DragonHeart (Blu-ray) (1996)

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Released 4-Jul-2012

Cover Art

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Details At A Glance

General Extras
Category Action Adventure None
Rating Rated M
Year Of Production 1996
Running Time 102:52
RSDL / Flipper RSDL Cast & Crew
Start Up Menu
Region Coding 2,4 Directed By Rob Cohen

Universal Pictures Home Video
Starring Dennis Quaid
Sean Connery
David Thewlis
Pete Postlethwaite
Dina Meyer
Julie Christie
Sean Connery
Case Standard Blu-ray
RPI $14.95 Music Randy Edelman

Video Audio
Pan & Scan/Full Frame None English DTS HD Master Audio 5.1
German dts 5.1 (768Kb/s)
French dts 5.1 (768Kb/s)
Italian dts 5.1 (768Kb/s)
Spanish dts 5.1 (768Kb/s)
Portuguese dts 5.1 (768Kb/s)
Japanese dts 5.1 (768Kb/s)
Widescreen Aspect Ratio 2.35:1
16x9 Enhancement
16x9 Enhanced
Video Format 1080p
Original Aspect Ratio 2.35:1 Miscellaneous
Jacket Pictures No
Subtitles English for the Hearing Impaired
Smoking No
Annoying Product Placement No
Action In or After Credits No

NOTE: The Profanity Filter is ON. Turn it off here.

Plot Synopsis

†††† Bowen (Dennis Quaid) is a knight of the Old Code, tasked by Queen Aislinn (Julie Christie) to tutor her son Prince Einon in the old ways of duty and honour, as well as weapons. When the King is killed attacking a village, Einon is badly wounded in the heart. To save Einonís life, the Queen takes him into a dragonís lair where he is given a priceless gift - part of the dragonís heart.

†††† As King, Einon (David Thewlis) is cruel, tyrannical and compassionless, ignoring the codes he had been taught by Bowen. Bowen believes that the heart of the dragon had corrupted Einon; disillusioned, he abandons the kingdom, becoming a hunter and slayer of dragons, his feats of valour chronicled in florid verse by Father Gilbert of Glockenspur (Pete Postlethwaite) until there is only one dragon left alive, Draco (voiced by Sean Connery). After fighting to a stalemate, Bowen and Draco form an alliance, using Draco to fleece poor villagers of their few savings. But when they inadvertently save village girl Kara (Dina Meyer), Bowen is drawn to her and the plight of the people under Einonís malevolent rule. Together, they challenge Einon and his evil forces.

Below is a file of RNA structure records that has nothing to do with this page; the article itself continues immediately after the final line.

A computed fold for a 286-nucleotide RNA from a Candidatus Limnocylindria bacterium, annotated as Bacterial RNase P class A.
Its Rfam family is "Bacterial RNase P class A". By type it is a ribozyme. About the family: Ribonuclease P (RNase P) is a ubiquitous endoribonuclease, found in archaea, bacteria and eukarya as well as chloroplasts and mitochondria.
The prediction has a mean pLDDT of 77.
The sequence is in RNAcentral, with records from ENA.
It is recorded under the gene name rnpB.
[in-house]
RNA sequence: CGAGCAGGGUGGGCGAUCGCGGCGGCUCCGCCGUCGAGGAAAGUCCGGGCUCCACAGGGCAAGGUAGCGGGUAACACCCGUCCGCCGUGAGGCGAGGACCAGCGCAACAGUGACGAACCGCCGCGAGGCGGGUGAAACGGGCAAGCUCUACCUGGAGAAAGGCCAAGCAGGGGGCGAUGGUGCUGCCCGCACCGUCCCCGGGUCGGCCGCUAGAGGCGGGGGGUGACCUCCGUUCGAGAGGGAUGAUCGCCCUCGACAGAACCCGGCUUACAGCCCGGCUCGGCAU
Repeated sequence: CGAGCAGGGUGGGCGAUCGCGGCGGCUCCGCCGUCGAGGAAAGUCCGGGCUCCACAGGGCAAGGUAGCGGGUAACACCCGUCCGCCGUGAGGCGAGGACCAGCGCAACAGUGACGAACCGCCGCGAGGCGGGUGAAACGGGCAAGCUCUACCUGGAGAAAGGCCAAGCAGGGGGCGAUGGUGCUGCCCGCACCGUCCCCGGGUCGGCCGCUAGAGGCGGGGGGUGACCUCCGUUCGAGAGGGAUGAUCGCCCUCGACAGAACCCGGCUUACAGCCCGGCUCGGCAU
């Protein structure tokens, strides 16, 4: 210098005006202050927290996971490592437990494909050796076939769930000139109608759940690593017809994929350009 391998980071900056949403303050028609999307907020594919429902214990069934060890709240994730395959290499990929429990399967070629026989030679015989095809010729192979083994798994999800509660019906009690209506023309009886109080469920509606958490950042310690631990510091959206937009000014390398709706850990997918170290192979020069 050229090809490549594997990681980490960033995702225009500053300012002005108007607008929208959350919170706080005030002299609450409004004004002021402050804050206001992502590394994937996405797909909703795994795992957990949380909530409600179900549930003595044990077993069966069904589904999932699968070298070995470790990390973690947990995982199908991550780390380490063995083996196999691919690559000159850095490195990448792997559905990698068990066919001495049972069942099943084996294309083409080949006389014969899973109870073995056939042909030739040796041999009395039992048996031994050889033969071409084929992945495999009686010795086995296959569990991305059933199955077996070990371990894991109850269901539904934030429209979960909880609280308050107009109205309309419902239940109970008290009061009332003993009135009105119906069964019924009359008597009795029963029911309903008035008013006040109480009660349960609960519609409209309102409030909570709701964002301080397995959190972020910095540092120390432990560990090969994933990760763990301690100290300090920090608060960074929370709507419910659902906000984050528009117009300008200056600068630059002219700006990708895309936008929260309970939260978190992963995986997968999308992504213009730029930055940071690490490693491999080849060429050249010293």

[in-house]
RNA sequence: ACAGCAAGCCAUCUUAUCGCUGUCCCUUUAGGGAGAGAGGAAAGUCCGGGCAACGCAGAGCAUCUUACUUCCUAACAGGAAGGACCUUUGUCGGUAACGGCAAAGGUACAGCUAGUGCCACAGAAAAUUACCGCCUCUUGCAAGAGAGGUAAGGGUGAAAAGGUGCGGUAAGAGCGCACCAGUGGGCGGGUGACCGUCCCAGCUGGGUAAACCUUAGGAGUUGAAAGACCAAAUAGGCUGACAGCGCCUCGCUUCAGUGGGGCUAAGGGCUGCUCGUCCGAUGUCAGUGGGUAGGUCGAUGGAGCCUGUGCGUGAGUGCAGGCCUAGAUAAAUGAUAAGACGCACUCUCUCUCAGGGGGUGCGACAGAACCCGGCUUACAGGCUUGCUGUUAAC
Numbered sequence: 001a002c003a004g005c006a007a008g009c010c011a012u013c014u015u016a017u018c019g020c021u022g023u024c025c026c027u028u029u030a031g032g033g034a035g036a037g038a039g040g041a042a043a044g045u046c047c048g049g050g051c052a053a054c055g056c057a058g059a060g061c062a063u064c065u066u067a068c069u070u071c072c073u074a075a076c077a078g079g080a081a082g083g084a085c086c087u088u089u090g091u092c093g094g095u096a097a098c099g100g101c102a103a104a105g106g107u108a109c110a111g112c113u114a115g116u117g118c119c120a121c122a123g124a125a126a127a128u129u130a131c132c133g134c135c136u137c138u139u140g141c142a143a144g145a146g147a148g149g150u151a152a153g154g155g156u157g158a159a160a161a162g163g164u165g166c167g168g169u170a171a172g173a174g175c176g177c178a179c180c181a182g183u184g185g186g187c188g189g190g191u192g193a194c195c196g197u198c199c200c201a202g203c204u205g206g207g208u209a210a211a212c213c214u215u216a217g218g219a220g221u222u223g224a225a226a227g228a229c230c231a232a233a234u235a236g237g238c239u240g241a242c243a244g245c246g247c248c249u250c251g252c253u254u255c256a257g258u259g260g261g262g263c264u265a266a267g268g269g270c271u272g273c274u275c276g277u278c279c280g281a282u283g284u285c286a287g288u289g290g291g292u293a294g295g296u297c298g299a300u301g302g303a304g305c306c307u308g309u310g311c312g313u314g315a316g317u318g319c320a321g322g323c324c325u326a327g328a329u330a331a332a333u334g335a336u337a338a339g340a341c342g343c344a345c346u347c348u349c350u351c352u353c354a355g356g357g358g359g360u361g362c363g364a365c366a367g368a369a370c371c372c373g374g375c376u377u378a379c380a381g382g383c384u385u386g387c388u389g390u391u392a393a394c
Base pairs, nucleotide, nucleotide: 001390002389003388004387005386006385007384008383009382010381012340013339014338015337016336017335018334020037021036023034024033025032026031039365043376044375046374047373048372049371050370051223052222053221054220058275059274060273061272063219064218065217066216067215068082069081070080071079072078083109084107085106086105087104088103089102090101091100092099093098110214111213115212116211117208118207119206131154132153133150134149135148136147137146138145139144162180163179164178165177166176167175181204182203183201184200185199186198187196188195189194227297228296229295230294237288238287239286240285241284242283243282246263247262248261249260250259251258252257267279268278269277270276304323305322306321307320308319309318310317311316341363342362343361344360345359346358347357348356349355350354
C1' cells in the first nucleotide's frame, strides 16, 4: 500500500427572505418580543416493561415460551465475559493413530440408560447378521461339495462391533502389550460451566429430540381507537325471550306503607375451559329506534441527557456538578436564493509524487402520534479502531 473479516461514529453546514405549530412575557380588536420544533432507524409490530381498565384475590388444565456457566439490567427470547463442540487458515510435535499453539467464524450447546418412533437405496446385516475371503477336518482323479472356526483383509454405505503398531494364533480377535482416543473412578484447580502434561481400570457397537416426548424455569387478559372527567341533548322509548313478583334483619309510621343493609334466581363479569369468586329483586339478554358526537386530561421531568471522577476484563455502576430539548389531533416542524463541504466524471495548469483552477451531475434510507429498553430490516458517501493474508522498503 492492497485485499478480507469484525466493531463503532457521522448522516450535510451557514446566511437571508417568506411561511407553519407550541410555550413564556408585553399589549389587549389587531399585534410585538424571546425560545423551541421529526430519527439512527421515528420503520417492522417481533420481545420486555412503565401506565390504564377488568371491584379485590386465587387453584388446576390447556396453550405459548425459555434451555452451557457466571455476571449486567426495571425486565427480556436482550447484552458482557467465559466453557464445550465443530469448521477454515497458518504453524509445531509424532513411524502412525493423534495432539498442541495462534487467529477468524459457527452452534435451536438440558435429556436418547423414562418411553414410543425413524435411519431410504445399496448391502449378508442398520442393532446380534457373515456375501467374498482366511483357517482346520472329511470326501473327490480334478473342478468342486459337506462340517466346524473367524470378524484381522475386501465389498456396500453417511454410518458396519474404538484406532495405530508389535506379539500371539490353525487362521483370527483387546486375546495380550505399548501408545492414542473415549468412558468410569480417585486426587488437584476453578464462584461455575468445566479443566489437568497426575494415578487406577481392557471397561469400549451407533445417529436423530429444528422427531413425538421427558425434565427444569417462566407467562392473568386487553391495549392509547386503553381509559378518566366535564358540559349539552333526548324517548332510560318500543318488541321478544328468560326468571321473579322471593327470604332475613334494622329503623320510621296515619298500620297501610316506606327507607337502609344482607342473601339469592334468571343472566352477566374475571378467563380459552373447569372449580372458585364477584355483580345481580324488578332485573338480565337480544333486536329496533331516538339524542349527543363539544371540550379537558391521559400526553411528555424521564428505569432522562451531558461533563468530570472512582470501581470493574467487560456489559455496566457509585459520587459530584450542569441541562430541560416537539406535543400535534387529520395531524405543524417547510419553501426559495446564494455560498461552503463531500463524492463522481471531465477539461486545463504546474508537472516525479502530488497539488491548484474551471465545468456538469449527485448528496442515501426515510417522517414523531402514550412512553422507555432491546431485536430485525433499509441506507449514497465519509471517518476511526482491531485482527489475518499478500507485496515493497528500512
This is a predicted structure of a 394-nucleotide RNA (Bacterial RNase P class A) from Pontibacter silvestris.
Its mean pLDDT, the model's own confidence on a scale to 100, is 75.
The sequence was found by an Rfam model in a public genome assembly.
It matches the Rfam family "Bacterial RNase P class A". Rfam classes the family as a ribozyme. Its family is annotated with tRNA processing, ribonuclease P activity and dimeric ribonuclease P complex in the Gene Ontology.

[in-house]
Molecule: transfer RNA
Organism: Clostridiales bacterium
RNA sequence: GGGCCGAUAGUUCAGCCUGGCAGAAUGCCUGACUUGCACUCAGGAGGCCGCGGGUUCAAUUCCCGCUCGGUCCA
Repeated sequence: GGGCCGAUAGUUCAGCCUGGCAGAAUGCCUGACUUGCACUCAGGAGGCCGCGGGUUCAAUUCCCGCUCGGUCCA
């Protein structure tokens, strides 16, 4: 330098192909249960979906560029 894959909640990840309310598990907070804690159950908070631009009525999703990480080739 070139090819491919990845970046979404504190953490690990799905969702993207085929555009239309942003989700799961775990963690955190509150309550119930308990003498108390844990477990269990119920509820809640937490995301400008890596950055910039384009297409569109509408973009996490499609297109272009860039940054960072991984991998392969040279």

†††† DragonHeart, directed by Rob Cohen (The Fast and the Furious (2001)), is a very sentimental medieval action / romance with an ending that is so soppy, it is hard to accept on any level. The acting generally is not inspiring, with Dina Meyer wooden and her ďromanceĒ with Quaid lacking any spark. Indeed, Quaid is not very interesting either, but the film is helped by a fine, funny performance by Pete Postlethwaite and of course the magisterial voice of Connery as Draco lends an incredible gravitas to the entire film. The CGI dragon was state of the art in 1996, and I think it still looks impressive today. Indeed, in many films now CGI is badly overused, and it is a pleasure to see in DragonHeart it used to such good effect to tell the story and not to manipulate every scene. The sequence in Avalon, with the rain teeming around Bowen and Draco and bouncing off the dragonís scales, is quite beautifully done.

†††† The film has a lot more than a good CGI dragon going for it. It is beautifully shot in widescreen in the castles, forests and hills of Slovakia by cinematographer David Eggby (whose first film was the original Mad Max (1979)) and it has a rousing score courtesy of composer Randy Edelman with themes that resonate: I love the hero moment when Draco and Bowen are revealed to the villagers on the horizon with the main theme swelling up. The film also has a great sense of humour and is frequently droll and funny; when Draco surfaces and sees sheep on the bank, Conneryís smooth ďhelloĒ is priceless, however my own favourite is when the water in the river is too shallow to allow the dragon to sink below the surface when they are trying to con some villagers.